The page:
- Jan 2, 2013
- Reaction score
- Political Leaning
Once again the defense weaponizes prosecution 'expert' witnesses against the prosecution case.
Then Nelson scored what many may perceive to be an important point, albeit I’m rather ambivalent about this one. Nelson played a short piece of video in which Floyd is prone on the street, and speaking in his muttering fashion.
What’s Floyd saying there, asked Nelson? Is he saying “I ate too many drugs”? Stiger answers he can’t tell.
No worries, Nelson is happy to play it again for Stiger. And the jury.
Stiger is still unsure if that’s what Floyd was saying, and Nelson lets it go—but the jury has heard the suggestion.
Later in the day, with a different witness, BCA Special Agent Reyerson, whose testimony I won’t spend much time on because it was so boring, Nelson would play the same video, and ask the same question. This time, the witness will agree—yes, Reyerson answers, it sounds like “I ate too many drugs” to m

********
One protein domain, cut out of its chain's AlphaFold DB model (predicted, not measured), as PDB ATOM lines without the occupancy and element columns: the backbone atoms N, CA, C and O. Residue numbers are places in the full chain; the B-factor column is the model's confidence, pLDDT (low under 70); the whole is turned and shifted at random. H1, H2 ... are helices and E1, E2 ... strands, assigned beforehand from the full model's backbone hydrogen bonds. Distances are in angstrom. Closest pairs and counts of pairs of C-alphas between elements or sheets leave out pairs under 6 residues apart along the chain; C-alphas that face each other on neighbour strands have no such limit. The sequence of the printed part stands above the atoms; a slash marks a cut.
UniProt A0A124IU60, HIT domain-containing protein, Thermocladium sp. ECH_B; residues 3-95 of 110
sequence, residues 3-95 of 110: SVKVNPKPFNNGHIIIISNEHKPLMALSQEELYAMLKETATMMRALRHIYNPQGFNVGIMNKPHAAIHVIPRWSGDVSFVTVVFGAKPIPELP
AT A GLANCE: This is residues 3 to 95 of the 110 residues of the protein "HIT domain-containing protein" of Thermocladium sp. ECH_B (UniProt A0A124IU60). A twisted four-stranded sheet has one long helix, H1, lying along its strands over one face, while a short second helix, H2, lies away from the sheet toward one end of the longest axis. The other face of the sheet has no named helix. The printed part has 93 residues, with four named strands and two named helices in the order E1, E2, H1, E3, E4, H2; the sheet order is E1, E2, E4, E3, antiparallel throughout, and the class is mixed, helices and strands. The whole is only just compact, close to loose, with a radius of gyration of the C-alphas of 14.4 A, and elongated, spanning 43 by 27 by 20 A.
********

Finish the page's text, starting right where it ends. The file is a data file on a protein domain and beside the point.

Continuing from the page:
So damaging was this Reyerson testimony for the state that they actually re-called Reyerson as a witness for the sole reason of having him listen again, and give a different answer. Oh, now, says Reyerson the second, now it sounds like “I didn’t take no drugs.”
Well, OK. As I said, I’m ambivalent about Floyd’s statement on the merits, because I sure can’t understand what he’s actually saying. Although it must be said Nelson’s version will certainly appear reasonable to a jury that’s been exposed to the toxicology report on Floyd.
But in terms of legal strategy by the defense, this was brilliant. Not only did Nelson plant that seed in the jury’s mind that Floyd had eaten too many drugs and knew it, he got to play the audio for Stiger not once, but twice.
And then again a third time, for Reyerson.
And then the state itself played it for the jury a fourth time!